Royal Terrace Gardens


In July 2009 I was commissioned by Torbay Council to develop a sculpture project for Royal Terrace Gardens, Torquay, as part of its major redevelopment of this Victorian Civic garden. The project uses two materials: white Carrara Marble, sourced from North-West Italy, and pink/grey Devon limestone from Stoneycombe, Devon. The commission is composed of three parts: three identically-carved Carrara stones; three acid-etched Devon stones; and a strip of paving following the length of the garden, composed of alternating pieces of Carrara marble and Devon limestone. The gardens were formally opened on October 2nd 1010 during the Royal Terrace Gardens Festival.

CLIENT: Torbay Borough Council
ART CONSULTANT: Ginkgo Projects

The Royal Terrace Gardens were originally laid out in the mid 19th century, when Torquay was developing as a seaside resort to rival those of the Italian Riviera. Ruskin described Torquay as 'The Italy of England', and Napoleon compared the scenery with Porto Ferrajo, Elba. The Royal Terrace Gardens are built into the side of a sea cliff, with reclaimed land at its base. Much of the steep slope of the gardens is covered in vegetation, but the distinctive pink bedrock remains visible in places.

Elegant Italianate villas, with names such as Sorrento, Rosa, Delmonte, Florence, Quintella and Como, were built on the hillside above the gardens and around the bay. An early advertising slogan stated that ‘the general effect of the white houses, the grey limestone cliffs and the foliage and greensward forming the ground to the whole, is unusually picturesque’.

Much of Torquay's 19th Century architecture is stylistically indebted to the Italian Riviera. Russell, in his 1960 ‘A History of Torbay’, wonders ‘whether the old Italian inspiration might not be renewed afresh. The flourishing city of Genoa, like Torquay, is set upon hills rising boldly from the sea, cut through by deep and narrow ravines.'

White-painted classical-influenced render and carpentry, and rusticated blocks of the local dark red and pink/grey Devonian limestone. It seemed a paradox that ‘The English Riviera’ emulates an Italian ideal, while loosing its native masonry industry specialising in the very material that makes the local landscape so unique and distinctive. Carrara, the white, quintessentially classical Italian stone, is now commonly available throughout the UK as a premium material for sculpture and decorative architectural purposes, while the local limestone is now only quarried to be crushed for aggregate. My project presented an ideal opportunity to reconsider and re-present these materials in contemporary sculptural terms.

My starting point in developing the freestanding stones for the garden was my long-standing interest in Chinese scholars rocks. These weathered stones were historically collected and placed in gardens to be appreciated both for their sculptural shapes and to remind the visitor of the landscapes from which they had been found. While their appearance seems entirely natural, such stones were commonly ‘improved’ by being polished, coloured, or re-carved by hand, as described in the ancient Suyuan Stone Catalogue: ‘The natives of lake Tai in Pingjiang obtain large stones. They first carve them, and then place them in the rapid currents. After a long time, the (altered) stones appeared to have been created by nature. Some are then treated with smoke while others are dyed black.’ ‘The workers dive deep into the water for the stones. Their job is difficult…If the stones have the shape of strange cliffs or peaks, the workers would work on them and immerse them in water again. After being washed by the water for a long time, the stones reveal beautifully textured patterns.' Such stones therefore exhibit a combination of natural formation, discerning selection, cultured modification and formal arrangement. Passages and image from the excellent Scholars’ rocks in Ancient China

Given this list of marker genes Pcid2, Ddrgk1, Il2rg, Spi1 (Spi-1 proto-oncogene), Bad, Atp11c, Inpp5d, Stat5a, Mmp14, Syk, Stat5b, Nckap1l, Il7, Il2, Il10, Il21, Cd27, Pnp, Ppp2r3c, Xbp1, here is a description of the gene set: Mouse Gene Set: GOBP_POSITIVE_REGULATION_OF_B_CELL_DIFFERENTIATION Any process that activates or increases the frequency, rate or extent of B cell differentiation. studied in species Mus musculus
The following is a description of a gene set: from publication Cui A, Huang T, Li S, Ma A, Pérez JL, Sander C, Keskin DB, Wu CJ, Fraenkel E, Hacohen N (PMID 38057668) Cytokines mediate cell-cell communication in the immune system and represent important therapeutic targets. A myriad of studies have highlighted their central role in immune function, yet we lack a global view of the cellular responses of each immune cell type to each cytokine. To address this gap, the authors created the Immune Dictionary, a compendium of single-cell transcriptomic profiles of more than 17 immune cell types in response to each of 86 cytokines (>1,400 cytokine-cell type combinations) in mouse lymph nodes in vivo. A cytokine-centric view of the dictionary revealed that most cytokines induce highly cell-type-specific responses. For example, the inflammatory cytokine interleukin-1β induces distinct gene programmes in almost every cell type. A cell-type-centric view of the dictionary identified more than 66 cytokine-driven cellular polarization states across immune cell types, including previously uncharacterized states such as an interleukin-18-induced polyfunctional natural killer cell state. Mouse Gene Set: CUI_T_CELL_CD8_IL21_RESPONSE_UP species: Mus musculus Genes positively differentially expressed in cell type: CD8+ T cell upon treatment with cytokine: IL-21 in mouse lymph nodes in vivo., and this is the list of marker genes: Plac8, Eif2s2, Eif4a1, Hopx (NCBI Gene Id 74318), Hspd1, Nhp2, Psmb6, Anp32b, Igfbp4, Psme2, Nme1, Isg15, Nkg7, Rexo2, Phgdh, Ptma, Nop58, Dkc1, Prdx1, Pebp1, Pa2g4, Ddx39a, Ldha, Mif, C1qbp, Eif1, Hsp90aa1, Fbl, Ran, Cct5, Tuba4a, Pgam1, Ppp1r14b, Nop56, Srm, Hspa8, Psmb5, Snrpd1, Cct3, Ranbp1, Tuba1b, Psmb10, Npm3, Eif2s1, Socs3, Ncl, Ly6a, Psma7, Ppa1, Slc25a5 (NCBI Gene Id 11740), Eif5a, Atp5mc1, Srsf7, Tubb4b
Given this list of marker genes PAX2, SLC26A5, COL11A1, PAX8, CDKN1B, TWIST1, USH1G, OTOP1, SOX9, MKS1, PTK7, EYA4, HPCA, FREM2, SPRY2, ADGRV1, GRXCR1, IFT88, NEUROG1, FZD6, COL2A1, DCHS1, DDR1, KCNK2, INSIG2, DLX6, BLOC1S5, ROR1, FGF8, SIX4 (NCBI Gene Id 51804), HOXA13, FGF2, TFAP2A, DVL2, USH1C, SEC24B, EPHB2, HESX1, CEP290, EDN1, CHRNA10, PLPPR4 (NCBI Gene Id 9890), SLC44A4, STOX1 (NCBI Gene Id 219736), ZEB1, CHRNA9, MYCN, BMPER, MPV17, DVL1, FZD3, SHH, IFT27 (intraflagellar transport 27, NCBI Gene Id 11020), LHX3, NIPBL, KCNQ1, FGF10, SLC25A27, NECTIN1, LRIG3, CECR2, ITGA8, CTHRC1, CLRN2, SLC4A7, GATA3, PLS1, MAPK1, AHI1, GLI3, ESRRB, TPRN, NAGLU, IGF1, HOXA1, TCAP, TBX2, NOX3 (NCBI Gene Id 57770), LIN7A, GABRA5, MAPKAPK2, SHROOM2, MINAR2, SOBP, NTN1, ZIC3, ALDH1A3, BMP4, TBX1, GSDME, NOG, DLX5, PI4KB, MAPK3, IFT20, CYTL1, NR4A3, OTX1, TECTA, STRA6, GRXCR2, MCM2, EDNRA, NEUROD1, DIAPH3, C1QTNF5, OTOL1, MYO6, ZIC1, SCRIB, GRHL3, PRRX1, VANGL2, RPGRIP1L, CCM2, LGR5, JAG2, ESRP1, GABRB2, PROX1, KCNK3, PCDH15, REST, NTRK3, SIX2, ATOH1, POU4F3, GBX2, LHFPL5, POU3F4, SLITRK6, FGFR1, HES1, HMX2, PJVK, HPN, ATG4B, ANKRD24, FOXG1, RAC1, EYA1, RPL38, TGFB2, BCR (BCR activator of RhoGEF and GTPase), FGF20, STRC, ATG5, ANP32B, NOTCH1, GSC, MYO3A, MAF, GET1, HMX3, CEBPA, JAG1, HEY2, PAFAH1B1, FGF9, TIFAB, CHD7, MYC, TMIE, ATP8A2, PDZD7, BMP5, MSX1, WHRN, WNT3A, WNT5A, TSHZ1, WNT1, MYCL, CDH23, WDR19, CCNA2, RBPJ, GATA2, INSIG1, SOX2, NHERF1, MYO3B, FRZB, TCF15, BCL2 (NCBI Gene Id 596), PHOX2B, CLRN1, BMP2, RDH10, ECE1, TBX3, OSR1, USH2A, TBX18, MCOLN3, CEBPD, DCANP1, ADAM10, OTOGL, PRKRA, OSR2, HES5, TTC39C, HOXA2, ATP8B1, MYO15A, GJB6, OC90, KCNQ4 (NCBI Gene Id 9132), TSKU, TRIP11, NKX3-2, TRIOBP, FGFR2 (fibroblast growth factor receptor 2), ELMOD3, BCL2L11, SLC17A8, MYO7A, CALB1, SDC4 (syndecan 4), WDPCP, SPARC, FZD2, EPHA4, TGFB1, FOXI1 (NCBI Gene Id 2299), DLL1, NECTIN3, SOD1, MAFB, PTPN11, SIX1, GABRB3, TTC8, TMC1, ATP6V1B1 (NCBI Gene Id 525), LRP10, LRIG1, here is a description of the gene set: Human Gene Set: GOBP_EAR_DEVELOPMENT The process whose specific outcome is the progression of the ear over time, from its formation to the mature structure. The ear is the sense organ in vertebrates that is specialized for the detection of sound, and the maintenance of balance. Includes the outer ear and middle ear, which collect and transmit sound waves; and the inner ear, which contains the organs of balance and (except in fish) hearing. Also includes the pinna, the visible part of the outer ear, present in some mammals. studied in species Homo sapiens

Stones iconic of their site from the UK and USA

As the emphasis I wanted to make was on the material itself- and of its particularity of place- it seemed appropriate to incorporate it within the landscaping scheme. Devon limestone and Carrara marble has been specially cut and laid as strip of paving running the entire 250 metre length of the garden along the edge of the path. This replaces the original design suggestion of a Chinese granite kerb. The alternating pink and white stones are distinctive, and their length is that of an average pace so marking out the walked length of the garden.

As well as being cut for paving, the two materials would also be incorporated into the garden in freestanding form.

The bedrock at Royal Terrace Gardens is a semi-metamorphosed limestone which formed in the Middle Devonian period around 350 million years ago. It was laid down in a shallow, tropical sea and contains a rich variety corals, sponges and other fossilised remains. The geology of the site and the surrounding area is of international significance, and has been designated a Geopark by UNESCO. Devon’s limestones, such as those from Ashburton, Petit Tor and Ipplepen, have been prized historically for their distinctive, marble-like qualities, but are now only quarried to be crushed for aggregate. Stoneycombe Quarry on the outskirts of the nearby village of Kinkerswell, quarries limestone of the same kind as is exposed in the cliff at Royal Terrace Gardens. It was from this quarry that the Devon limestone used in my commission was sourced.

Bardon uses explosives to extract stone for aggregate. This meant there was a risk of fractures which would make the blocks unreliable to use. As the limestone is no longer quarried as a dimension material, there were few people familiar with its use. The development of the project depended on investigating the possibilities and limitations of the stone. As part of this research, I had samples cut to check the integrity of the blocks, their viability for paving, and the nature of the material. The stone clearly had its limitations, but these were not insurmountable, and the quality and varied richness of the stone was clearly exciting.